Mulch is an organic or inorganic material that is used as a protective cover on soil to retain moisture, reduce erosion, provide nutrients, and reduce the growth of weeds and seed germination. When mulching in gardens and other landscaping, it mimics the covers of leaves that is on forest floors. Not only does it provide these benefits, but also the benefit of an attractive landscaped appearance.
Organic mulches are made up of natural substances and decompose, while inorganic mulches do not decompose. A variety of materials are used as organic mulch, which include grass clippings, leaves, hay, shredded bark, woodchips, kitchen scraps, and even animal manure. Some forms of inorganic mulch include stone, landscape fabric, and plastic. In deciding which material of mulch to use, take into consideration the availability, cost, appearance, and the different effects it may have on the soil.
One of the most popular mulches is wood based mulch. Bark mulch provides a solid barrier against moisture evaporation, but comes in larger chips, which decompose slower than others. Shredded bark will trap in the moisture longer, decompose quicker, and add nutrients to the soil as well. Cedar mulch, the cream of the crop mulch, has natural oils that repel insects, which is why it is more costly. Colored mulch is composed of wood chips or shredded wood that has been dyed. This mulch is used more-so for the attractive landscaped appearance.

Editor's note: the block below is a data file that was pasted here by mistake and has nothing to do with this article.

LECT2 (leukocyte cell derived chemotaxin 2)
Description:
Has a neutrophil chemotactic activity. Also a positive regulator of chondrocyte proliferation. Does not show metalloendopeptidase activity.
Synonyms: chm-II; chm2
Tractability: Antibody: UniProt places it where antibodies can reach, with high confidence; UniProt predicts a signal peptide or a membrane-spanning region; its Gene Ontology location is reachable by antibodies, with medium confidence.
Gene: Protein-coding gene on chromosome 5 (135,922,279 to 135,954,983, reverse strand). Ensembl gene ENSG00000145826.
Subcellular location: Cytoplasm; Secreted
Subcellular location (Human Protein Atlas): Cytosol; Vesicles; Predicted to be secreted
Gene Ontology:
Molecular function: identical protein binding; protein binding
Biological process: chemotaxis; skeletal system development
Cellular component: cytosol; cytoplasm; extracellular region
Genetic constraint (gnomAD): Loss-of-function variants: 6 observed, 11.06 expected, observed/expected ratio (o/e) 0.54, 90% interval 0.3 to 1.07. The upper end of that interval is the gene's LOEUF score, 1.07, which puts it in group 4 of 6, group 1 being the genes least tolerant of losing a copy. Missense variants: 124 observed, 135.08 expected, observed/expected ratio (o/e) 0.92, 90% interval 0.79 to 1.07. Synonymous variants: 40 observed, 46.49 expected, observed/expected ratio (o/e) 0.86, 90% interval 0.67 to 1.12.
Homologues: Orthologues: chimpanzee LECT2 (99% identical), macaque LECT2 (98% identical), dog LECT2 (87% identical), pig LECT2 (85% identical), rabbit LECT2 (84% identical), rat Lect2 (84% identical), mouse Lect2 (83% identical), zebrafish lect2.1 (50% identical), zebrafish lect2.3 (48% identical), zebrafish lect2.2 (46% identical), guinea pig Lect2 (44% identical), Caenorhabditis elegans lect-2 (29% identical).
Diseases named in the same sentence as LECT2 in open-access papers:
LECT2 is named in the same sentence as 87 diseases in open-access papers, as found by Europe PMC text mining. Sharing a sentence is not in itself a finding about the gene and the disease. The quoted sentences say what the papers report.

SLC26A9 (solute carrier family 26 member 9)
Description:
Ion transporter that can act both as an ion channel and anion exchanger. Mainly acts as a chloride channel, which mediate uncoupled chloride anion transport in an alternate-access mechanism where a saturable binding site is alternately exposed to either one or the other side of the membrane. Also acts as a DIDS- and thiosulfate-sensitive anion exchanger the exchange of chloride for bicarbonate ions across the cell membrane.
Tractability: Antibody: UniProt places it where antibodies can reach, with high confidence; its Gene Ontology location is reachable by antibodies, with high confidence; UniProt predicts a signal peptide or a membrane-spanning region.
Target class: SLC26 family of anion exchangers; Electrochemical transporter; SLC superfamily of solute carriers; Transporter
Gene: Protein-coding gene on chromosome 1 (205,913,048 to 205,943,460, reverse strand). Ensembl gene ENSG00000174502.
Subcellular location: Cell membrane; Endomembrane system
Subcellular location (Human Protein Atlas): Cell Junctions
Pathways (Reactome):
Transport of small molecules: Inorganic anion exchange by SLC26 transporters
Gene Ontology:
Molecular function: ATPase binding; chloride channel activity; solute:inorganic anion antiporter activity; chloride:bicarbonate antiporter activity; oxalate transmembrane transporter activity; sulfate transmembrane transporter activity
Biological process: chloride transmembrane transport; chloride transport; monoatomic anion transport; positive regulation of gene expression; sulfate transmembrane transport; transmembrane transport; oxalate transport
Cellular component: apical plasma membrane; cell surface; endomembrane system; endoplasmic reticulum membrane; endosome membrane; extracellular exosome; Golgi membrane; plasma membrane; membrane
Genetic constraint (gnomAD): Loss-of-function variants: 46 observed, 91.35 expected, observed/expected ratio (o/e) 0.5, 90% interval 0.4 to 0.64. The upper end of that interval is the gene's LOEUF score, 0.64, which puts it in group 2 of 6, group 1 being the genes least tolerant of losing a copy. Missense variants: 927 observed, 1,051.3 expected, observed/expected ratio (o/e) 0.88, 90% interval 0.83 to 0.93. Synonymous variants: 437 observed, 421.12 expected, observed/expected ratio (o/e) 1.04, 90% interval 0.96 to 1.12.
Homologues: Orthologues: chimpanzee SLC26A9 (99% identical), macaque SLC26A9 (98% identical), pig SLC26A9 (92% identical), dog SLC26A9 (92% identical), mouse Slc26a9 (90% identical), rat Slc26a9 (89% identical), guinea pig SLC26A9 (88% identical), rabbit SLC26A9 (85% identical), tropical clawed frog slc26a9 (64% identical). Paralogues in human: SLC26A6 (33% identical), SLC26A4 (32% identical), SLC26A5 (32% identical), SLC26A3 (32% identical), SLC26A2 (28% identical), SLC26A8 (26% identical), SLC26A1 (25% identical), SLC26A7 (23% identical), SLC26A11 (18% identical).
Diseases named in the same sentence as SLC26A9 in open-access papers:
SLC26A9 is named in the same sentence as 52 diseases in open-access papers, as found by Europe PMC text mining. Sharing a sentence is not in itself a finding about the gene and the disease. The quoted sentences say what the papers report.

Colored mulch is widely available in three colors: red, black, and brown. Though brown mulch is somewhat of a compromise and not as “loud” as red mulch, the elements won’t rob you of it so quickly since the brown is dyed in. If you’re looking for some contrast in your lawn, red mulch would be a great consideration.
Mulching is one of the best ways to maintain a healthy landscape and healthy plants. It can be pretty hard to believe that something so simple as mulch can solve so many gardening problems and offer so many advantages. Mulching has been around for many years, but we are just now starting to fully understand all it does for our plants.
Ashleigh Argo, Office Assistant of Arning Lawns